Devastating Effects of Unhealthy Eating

According to SA Health, “Poor eating habits include under- or over-eating, not having enough of the healthy foods we need each day, or consuming too many types of food and drink, which are low in fibre or high in fat, salt and/or sugar. These unhealthy eating habits can affect our nutrient intake, including energy, protein, carbohydrates, essential fatty acids, vitamins and minerals as well as fibre and fluid.”

Senior, Emily Lage, has personally experienced the effects of something as simple as choosing a cookie over an apple as she stated, “I’m always tired if I don’t eat something healthy and even if I think the cookie is the right choice at the moment, my stomach always proves me wrong an hour later.”

Poor nutrition can impair children’s daily health and wellbeing and reduce their ability to lead an enjoyable and active life. In the short term, poor nutrition can contribute to stress, tiredness, and a student’s capacity to work throughout their school day and extracurricular activities.

According to SA Health, over time, it can contribute to the risk of developing some illnesses and other health problems such as:

  • Being overweight or obese

  • Tooth decay

  • High blood pressure

  • High cholesterol

  • Heart disease and stroke

  • Type-2 diabetes

  • Osteoporosis

  • Some cancers

  • Depression

  • Eating disorders.

What is Healthy Eating?

More than ever due to the Coronavirus pandemic, healthy eating isn’t about strict limitations and cutting out foods – it’s about eating a wide variety of foods in the right amounts to give your body what it needs. As we are stuck at home during this period of social distancing, I know the temptation of opening a bag of chips to munch on all day long rather than choosing the carrots and grapes in the fridge.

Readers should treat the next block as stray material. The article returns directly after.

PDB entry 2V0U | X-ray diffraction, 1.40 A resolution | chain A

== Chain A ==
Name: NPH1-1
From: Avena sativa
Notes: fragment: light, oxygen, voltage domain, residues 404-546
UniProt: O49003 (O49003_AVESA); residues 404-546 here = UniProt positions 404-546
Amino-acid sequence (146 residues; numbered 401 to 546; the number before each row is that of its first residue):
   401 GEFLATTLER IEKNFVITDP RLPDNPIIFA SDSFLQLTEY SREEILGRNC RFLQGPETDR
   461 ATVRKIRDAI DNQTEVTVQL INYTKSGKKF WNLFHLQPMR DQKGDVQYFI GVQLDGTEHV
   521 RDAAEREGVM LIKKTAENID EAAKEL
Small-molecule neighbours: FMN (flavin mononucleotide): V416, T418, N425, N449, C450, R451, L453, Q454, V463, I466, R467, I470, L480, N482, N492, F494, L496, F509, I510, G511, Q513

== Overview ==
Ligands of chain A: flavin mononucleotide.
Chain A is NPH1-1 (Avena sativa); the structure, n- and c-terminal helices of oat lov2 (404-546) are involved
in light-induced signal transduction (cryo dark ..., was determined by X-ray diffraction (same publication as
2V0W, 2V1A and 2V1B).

It’s important now more than ever to make sure we are intaking the proper nutritions to give our body the energy it needs to perform our online schoolwork or do work from home. However, it is easier said than done, so how exactly do we know what and how much to eat?

Sophomore, Connor Shooks, gives some advice on how to maintain a healthy diet during this time of social distancing as he stated, “I balance a healthy diet and lifestyle in quarantine by continuing my healthy food choices and meal plan with a salad and low carb options. I also keep my healthy lifestyle by running two to three miles every day and doing a series of guided workouts/”

According to HelpGuide, “There are no single foods you must eat or menus you need to follow to eat healthily. You just need to make sure you get the right balance of different foods. Healthy eating for children and young people should always include a range of interesting and tasty food that can make up a healthy, varied and balanced diet, rather than denying certain foods and drinks. Although all foods can be included in a healthy diet, this will not be true for people on special/medical diets.”

Having a wide range of food options is definitely something that I know I need in my life. I can eat celery for like a whole month and then want nothing to do with it for the next month. As a teenager, I know my interests and tastes in foods are always changing, so keeping my diet interesting is definitely important.